Presenter’s Toolkit

These guidelines will help you create a more equitable experience for all
attendees and should be considered the starting point for creating inclusive, engaging face-to-face presentations. This page will soon be updated to include virtual presentations as well.

Preparing Handouts and Materials

Microsoft PowerPoint

  • Select a template that provides good contrast—white or light-colored text on a dark background or black or dark-colored text on a light background.
  • Font size on the slide should be 28-point or greater.
  • Choose a sans serif font.
  • Use appropriate slide layouts (rather than selecting “blank slide” and adding text boxes).
  • Make sure all of the text in your slides is visible in the “outline view.”
  • Provide alt text for images and charts.


  • Create your handouts in MS Word (.docx) or using Rich Text Format (.rtf) rather than simply creating handouts from your PowerPoint slides. Handouts created using the “save as handout” feature are not accessible to screen reader users and often the text is too small for sighted participants as well. If you do use the PowerPoint handouts feature, you will also need to export your slide content “outline only” in order to have an accessible version.
  • Use a sans serif font and print at 12 point or larger.
  • Use heading structure properly.
  • Provide alt text or text descriptions for graphic elements such as images, charts, or graphs.
  • Have large print and digital versions available along with an easy way to give audience
    members access to the digital versions.
  • If possible, provide information in advance on how to download handouts so participants can bring them along in their preferred format or on their preferred device.
  • If you save the document to PDF format, make sure to do so properly so that accessibility is maintained.


  • If you are showing a video, make sure it is captioned and that you know how to turn on the captions in the application you will be using.
  • Remember that the automatic captions provided in YouTube videos are rarely accurate and do not provide equal access.

During Your Presentation

Setting the Stage

Spend a few minutes at the beginning of the session making sure that communication access is effective for everyone. Check that sight lines are good for anyone using CART or sign language interpreters. Ensure that you and/or the interpreters can be heard.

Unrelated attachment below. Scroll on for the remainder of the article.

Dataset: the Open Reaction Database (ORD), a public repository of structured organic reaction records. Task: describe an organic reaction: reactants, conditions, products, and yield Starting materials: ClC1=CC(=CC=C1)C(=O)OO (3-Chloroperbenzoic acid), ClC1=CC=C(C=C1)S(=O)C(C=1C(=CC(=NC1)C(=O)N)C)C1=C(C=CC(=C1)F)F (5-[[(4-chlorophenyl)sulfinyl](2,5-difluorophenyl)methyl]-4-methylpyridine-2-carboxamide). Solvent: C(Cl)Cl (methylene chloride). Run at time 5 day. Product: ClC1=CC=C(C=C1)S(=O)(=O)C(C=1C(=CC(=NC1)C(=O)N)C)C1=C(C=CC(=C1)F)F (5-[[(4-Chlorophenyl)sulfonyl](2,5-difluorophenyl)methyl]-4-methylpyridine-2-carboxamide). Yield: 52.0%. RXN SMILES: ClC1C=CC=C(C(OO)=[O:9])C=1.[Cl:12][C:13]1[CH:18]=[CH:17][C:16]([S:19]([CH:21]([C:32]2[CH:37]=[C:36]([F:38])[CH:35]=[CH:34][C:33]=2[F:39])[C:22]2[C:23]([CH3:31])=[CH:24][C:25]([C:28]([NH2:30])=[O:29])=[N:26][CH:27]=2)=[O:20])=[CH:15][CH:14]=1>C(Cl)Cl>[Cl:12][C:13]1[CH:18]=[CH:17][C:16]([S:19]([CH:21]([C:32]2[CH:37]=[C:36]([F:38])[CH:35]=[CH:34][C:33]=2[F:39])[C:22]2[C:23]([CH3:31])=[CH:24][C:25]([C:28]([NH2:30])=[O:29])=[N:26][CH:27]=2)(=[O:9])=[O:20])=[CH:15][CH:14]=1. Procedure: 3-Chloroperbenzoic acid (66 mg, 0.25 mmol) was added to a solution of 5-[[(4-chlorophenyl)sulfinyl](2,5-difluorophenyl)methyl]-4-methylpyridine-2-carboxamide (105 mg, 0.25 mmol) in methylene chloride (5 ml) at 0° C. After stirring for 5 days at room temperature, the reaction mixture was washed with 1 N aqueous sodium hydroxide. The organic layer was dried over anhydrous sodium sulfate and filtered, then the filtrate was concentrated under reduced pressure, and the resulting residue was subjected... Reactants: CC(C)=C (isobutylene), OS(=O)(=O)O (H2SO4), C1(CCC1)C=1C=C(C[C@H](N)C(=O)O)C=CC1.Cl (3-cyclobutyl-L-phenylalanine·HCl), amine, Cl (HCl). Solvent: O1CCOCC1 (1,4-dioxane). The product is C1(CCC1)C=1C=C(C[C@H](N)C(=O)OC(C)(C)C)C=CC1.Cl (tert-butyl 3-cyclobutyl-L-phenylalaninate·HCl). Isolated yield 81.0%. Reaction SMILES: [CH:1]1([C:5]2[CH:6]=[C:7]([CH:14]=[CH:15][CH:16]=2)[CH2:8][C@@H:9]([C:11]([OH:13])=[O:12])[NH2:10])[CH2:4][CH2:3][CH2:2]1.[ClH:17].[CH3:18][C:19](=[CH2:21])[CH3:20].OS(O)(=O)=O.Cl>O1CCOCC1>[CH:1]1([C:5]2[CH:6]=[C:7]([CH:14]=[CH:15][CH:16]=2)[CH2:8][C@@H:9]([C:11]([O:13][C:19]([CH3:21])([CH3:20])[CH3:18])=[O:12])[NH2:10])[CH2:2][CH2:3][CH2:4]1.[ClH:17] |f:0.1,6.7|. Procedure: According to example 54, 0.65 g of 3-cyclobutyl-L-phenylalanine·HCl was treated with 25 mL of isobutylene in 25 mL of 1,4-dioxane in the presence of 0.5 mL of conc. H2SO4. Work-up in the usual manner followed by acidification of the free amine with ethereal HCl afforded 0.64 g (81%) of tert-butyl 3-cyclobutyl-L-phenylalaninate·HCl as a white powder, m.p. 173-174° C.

Use only videos that are captioned. If there are portions of the video that are visual only, make sure you are prepared to describe that content.


Amplifications helps participants attend better and avoid fatigue. In some instances, the amplification system may be connected to an FM loop system and people with hearing aids may rely on sound coming through that system. If there is a microphone available, make sure to use it. Avoid asking the audience if you need to use it or not. This puts those who are hard of hearing in an awkward situation as the majority may say that it is not needed. Make sure that sound coming through the computer or speakers is also routed though the sound system by placing the mic near the speakers. If someone in the audience provides you with a personal assistive listening device (ALD), make sure to us it with care. Be careful not to bump it or take it on and off while the mic is turned on. If you leave the room during a break, turn the mic/transmitter off.

Questions from the Audience

Summarize audience questions and comments using the microphone. When audience members have long questions or comments, encourage them to use the microphone. People often say they don’t need the mic. Be prepared to remind them that they need to use it for access purposes.

PowerPoint (or Multimedia) Presentations

Give participants time to view content on a slide before you begin speaking about it. Make sure that all of the content is accessible to attendees who are not able to see the slides. Explain the content and describe images, charts and graphs. Slides should augment your talk, not be a substitute for it. Don’t assume that everyone in your audience can see or read your slides.

Interpreter and Speech-to-Text Providers

If sign language interpreters, oral interpreters or speech-to-text services are provided, these access service providers should have access to handouts and PowerPoint presentations prior to the presentation. This will allow them to review and be better prepared to provide access to deaf and hard of hearing participants. If you are unable to provide this to them prior to your arrival for your presentation, make sure to consult with them briefly before the session begins and provide any materials that you do have available.